|Black and Gold Bruins Turn Yellow On Parade Day||Inconsistency Will Continue For Bruins Unless A Change Is Made||Five Bruins Prospects in 2017 World Junior Championship||Bruins Quick Hits|
Last off-season the Celtics had several weeks to recruit the O’Neals. Danny Ainge had time to weigh the potential cost and benefit of bringing Delonte West back to Boston. Management had time to abide by head coach Doc Rivers’ shopping list and fill the roster accordingly.
The lockout has made this season’s free agent signing period short. In fact, calling it short is a severe understatement.
NBA teams started negotiating with players on Monday. NBA training camps open either Friday or Monday. Players can officially sign with teams on Friday.
The Celtics currently have six players under contract, and Jermaine O’Neal, Paul Pierce, Ray Allen and Kevin Garnett are all 33 years old or older. It’s going to be hard for them to log heavy minutes every night.
The current roster needs help. To help out Ainge, Sports of Boston will be previewing over the next few days the Celtics’ existing roster, potential free-agent guards and potential free-agent forwards and centers.
We’ll start with last year’s Celtics.
The six players currently under contract are the above-mentioned four, Rajon Rondo and second-year guard Avery Bradley. The Celtics are expected to sign rookies JaJuan Johnson and E’Twaun Moore. That brings the roster to eight. Ainge has also expressed his intent to do whatever it takes to retain Jeff Green. If the Celtics can agree to terms with Green, that leaves them with three to six open roster spots.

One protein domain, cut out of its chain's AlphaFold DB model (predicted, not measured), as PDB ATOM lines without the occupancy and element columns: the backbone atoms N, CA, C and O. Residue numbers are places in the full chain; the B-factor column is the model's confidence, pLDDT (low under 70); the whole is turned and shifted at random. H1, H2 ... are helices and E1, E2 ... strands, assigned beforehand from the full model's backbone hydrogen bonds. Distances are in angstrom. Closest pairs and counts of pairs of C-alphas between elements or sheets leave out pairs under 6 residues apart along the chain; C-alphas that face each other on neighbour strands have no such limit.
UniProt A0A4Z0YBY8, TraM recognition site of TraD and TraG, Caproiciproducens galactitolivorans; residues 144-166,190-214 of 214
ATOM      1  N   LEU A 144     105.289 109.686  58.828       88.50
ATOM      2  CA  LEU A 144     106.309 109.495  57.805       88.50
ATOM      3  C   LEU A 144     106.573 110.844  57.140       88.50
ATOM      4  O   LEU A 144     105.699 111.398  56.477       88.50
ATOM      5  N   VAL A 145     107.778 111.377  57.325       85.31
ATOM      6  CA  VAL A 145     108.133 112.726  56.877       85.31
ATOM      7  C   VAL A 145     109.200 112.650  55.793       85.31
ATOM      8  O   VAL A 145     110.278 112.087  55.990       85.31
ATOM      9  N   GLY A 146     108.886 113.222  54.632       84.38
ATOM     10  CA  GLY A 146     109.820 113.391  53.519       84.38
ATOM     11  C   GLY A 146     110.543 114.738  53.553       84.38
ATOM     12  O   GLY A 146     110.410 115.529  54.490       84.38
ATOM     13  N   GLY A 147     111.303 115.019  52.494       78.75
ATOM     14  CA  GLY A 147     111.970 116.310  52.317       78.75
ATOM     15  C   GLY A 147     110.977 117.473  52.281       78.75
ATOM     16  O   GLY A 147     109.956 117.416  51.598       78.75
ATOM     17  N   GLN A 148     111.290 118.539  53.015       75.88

The depth chart currently has gaping holes at center and guard. Ainge has tough decisions to make regarding several key players from last year’s team that could help with the holes in the roster. Glen “Big Baby” Davis and West are both unrestricted free agents going into this week’s negotiating sessions.
Bringing Delonte back on a reasonable deal ($2-3 million a year for 2 years) is a no brainer. West may have had his ups and downs as a citizen, but no one can question his toughness on the basketball court. The six-year veteran can: guard three positions on the floor; fearlessly attack the basket; shoot from 3-point range; and handle the ball well. He’ll be back if he’s asking a reasonable amount.
Davis is a more complicated story. Weight issues and attitude problems aside, Davis could demand more money than he is worth. Denver, New Jersey, Detroit, Orlando and Atlanta all have expressed interest in Big Baby.
If the price for Davis gets too high, I suspect the Celtics will try to work out a sign-and-trade to bring back a serviceable player as a replacement. Sign-and-trade deals are generally complicated and in a severely shortened free agency period I don’t see there being enough time for one to get done.
For the moment let’s assume Davis stays. We now have a roster of eleven; one short of the league minimum. On top of this, two of the eleven are rookies and a third is a second year player who barely saw the court in his first year. That leaves the Celtics with an eight-man rotation whose average age is well above 30. It’s going to be a long season if Danny Ainge can’t add at least three more warm bodies.